MOT proposal ‘could not come at a worse time’, says RMI

14.26 | 13 April 2011 |

The Retail Motor Industry (RMI) has voiced its concern over changes to the MOT test, hinted at by the DfT, stating that the move could compromise road safety (Fleet News).

Philip Hammond, secretary of state for transport, says that the DfT is seriously considering a reduction in the frequency of MOT testing, to four years after purchasing a new car and then every two years thereafter.

Stuart James, RMI director, said: “We understand the consumer is seeing the move as a chance to save money on their MOT bills. However, the savings of as little as £25 a year will only escalate the repair bills that will come with bi-annual testing.

“More and more evidence is being produced to show that record levels of cars and vans are failing their MOTs. Maintenance standards are slipping due to the lack of money car users currently have at their disposal. This will in turn have a knock on effect on the safety of road users. This proposal could not come at a worse time for both garage owners and road users.”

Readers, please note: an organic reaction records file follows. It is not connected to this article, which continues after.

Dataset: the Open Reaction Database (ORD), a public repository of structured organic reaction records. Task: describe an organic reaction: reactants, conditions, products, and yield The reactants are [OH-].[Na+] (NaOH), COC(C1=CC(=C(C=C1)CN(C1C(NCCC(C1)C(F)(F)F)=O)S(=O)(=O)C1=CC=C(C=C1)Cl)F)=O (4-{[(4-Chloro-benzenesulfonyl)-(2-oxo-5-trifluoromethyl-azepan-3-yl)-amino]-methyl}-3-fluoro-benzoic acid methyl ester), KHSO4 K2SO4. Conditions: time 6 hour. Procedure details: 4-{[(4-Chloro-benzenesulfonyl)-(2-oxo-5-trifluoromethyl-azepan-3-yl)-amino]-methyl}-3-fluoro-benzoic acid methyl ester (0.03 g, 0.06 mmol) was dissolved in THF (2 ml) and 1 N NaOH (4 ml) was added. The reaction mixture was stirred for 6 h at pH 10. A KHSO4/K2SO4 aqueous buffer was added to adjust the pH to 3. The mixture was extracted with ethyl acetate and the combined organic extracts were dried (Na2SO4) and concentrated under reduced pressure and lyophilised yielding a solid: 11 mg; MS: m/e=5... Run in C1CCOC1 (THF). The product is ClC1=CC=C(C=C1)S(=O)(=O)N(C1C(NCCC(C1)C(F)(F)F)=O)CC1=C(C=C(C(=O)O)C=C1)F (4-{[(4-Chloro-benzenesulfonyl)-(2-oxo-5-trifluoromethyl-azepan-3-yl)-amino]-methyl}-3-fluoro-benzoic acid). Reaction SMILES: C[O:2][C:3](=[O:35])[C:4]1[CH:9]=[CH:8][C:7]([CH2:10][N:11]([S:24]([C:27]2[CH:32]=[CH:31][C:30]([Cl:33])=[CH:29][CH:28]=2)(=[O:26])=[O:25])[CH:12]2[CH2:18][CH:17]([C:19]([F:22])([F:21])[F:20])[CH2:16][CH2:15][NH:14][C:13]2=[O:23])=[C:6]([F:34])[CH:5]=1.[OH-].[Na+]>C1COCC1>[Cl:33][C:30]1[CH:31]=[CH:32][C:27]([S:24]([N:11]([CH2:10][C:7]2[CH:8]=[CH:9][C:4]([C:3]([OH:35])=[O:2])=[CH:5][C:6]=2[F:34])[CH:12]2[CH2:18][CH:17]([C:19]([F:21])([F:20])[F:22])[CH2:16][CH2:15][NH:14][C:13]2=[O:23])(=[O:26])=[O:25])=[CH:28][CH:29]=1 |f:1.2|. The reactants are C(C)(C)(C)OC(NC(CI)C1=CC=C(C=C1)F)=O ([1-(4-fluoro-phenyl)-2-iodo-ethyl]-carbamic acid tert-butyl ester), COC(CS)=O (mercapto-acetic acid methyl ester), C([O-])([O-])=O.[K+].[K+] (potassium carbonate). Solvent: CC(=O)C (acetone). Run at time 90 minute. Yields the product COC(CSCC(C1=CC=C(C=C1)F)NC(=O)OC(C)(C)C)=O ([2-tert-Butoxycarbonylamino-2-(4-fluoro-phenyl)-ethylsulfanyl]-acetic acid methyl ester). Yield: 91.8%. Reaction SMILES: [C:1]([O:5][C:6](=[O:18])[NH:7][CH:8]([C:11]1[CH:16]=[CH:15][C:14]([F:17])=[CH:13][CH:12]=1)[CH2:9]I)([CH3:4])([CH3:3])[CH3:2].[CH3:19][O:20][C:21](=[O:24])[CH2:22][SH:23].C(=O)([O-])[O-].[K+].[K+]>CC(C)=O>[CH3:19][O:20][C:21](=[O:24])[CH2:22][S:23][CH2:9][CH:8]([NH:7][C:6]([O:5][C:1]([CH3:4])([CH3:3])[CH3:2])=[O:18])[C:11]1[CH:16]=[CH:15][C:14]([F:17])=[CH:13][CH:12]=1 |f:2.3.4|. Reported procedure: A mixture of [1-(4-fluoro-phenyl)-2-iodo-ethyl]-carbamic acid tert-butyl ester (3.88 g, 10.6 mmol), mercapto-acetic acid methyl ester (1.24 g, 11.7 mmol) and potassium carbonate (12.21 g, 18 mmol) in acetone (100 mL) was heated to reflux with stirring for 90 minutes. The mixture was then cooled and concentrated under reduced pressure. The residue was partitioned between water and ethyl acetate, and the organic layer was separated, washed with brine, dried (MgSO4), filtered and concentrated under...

John Ball, RMI MOT chairman, added: “In 2008 the DfT produced a report on this subject, stating that such a change to the frequency of MOT testing could result in 400 extra road deaths a year.

“However, last weekend the Transport Research Laboratory, working on behalf of the DfT, sent out a report stating that a change to 4-2-2 would ‘only’ see an extra 16-30 road deaths a year. Why has there been such a change in these numbers? We need to know exactly what we are dealing with for the sake of the public’s safety. We are talking about lives being lost as a result of this move.”

Click here to read the full Fleet News report.


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